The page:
California to Spend $1.9 Billion on Zero-Emission Infrastructure

California to Spend $1.9 Billion on Zero-Emission Infrastructure

An electric vehicle charging station in Irvine, Calif., on Nov. 28, 2023. (John Fredricks/The Epoch Times)

Rudy Blalock

Rudy Blalock

2/16/2024

Updated: 2/19/2024

The California Energy Commission approved a $1.9 billion plan Feb. 14 to bring more hydrogen refueling and electric vehicle charging stations to cities across the state.
The new stations will be able to refuel and recharge light, medium, and heavy-duty zero-emission vehicles, creating what the agency says will be the most extensive such network in the nation.
The agency said the four-year plan devotes half the funds to priority populations, which include low-income and disadvantaged communities, such as disabled or homeless people.
The investment plan is part of a larger $48 billion California Climate Commitment announced in 2021. That program includes $10 billion for zero-emission vehicles and their infrastructure, but the state has also received billions from the Biden administration for the same, according to officials.
The most recent contribution will produce 40,000 new chargers to add to the nearly 94,000 public and shared private chargers that are currently installed. The state is expecting to reach 250,000 chargers in the next few years, according to the commission, which doesn’t include private installations and home chargers.
“We need to make sure that this is zero-emission refueling infrastructure for everybody,” said Patty Monahan, the agency’s lead commissioner for transportation.  “By investing a bulk of funds to benefit low-income and disadvantaged communities, the state is making sure communities most in need have better access to chargers and less pollution from trucks and buses.”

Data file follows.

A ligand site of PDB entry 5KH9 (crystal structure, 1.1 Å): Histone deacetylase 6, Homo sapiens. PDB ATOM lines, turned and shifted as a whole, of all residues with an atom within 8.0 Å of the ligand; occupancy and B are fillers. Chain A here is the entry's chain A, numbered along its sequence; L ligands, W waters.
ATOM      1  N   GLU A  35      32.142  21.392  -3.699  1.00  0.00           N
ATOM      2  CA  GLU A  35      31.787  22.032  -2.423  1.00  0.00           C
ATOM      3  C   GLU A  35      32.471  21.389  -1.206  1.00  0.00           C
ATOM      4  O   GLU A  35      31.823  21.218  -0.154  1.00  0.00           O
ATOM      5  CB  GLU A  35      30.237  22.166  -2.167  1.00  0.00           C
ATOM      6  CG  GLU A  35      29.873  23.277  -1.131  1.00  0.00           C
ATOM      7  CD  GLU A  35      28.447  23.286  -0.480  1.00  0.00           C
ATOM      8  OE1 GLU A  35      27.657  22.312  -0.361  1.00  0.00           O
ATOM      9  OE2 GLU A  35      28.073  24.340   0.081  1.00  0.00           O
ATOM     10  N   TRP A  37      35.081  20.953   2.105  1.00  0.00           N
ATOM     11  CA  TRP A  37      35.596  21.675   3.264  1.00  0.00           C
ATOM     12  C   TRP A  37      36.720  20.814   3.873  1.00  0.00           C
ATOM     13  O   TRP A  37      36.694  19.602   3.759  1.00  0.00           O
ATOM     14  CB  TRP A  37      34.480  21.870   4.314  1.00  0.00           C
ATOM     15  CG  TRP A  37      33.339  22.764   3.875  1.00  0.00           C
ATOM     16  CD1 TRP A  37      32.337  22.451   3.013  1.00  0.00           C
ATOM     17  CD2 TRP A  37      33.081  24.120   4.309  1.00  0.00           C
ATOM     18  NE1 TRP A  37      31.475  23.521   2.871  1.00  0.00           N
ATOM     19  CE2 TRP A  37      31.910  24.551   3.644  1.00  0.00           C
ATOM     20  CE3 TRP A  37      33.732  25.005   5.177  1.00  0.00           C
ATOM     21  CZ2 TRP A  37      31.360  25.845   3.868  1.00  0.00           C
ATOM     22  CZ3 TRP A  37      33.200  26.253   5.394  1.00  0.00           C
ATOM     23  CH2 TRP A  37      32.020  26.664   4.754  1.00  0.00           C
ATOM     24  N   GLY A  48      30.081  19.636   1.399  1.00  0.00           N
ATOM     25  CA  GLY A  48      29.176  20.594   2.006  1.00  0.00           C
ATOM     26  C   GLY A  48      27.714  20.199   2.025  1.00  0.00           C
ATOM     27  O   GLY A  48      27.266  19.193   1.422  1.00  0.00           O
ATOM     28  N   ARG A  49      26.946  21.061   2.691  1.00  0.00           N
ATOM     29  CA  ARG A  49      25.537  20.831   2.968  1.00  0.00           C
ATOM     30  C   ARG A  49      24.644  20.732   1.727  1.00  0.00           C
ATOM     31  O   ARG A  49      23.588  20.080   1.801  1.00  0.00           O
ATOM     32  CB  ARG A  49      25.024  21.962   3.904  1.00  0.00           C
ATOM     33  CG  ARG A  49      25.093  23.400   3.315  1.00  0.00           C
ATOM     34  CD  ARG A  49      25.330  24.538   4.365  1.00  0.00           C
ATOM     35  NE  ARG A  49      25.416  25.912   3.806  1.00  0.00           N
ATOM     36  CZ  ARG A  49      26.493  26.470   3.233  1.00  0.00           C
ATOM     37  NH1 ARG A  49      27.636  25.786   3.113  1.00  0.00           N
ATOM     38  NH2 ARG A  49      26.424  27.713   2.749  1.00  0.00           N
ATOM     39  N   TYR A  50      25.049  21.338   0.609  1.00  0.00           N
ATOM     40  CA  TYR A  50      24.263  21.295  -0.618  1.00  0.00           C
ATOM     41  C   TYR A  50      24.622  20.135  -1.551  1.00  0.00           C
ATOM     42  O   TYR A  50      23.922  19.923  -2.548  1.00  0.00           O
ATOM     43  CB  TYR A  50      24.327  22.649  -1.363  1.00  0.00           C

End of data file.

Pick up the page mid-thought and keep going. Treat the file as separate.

Over the next four years, competitive grants will be used to distribute the new funds in the form of direct incentives and rebates for businesses, nonprofits, organizations, tribes, and public agencies, according to the agency.
A breakdown of the funds shows nearly $658 million will be used to create chargers for electric cars, trucks, and SUVs. More than $1 billion will fund electric and hydrogen chargers for zero-emission large trucks and buses.
Since 2007, about $1.8 billion has been invested in California for zero-emission vehicles and alternative fuels under the Clean Transportation Program, which was designed to advance the state’s climate change policies. Under the program, 59 percent of total funding to date has been distributed to disadvantaged and low-income communities, according to the agency.
The program has also provided for about half of the electric vehicle chargers in the state and nearly 100 hydrogen fueling stations—with 61 open today—and has provided funding to public school districts for electric school bus charging, among other things.
The agency says about 7.1 million electric vehicles are needed with 1 million chargers by 2030, in addition to 155,000 electric trucks that will require 114,500 chargers. By 2035, there should be 15.2 million electric vehicles with 2.1 million chargers. By the same year, there should be 377,000 electric trucks and buses, which will require 264,000 chargers, according to official estimates.
So far California has kept up with its aggressive zero-emission goals, according to the agency, which revealed a quarter of the new cars sold in California in 2023 were electric. California is two years ahead of schedule for building chargers and one year ahead for its goal to build 10,000 fast chargers, the agency said.
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Rudy Blalock

Rudy Blalock

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Rudy Blalock is a Southern California-based daily news reporter for The Epoch Times. Originally from Michigan, he moved to California in 2017, and the sunshine and ocean have kept him here since. In his free time, he may be found underwater scuba diving, on top of a mountain hiking or snowboarding—or at home meditating, which helps fuel his active lifestyle.

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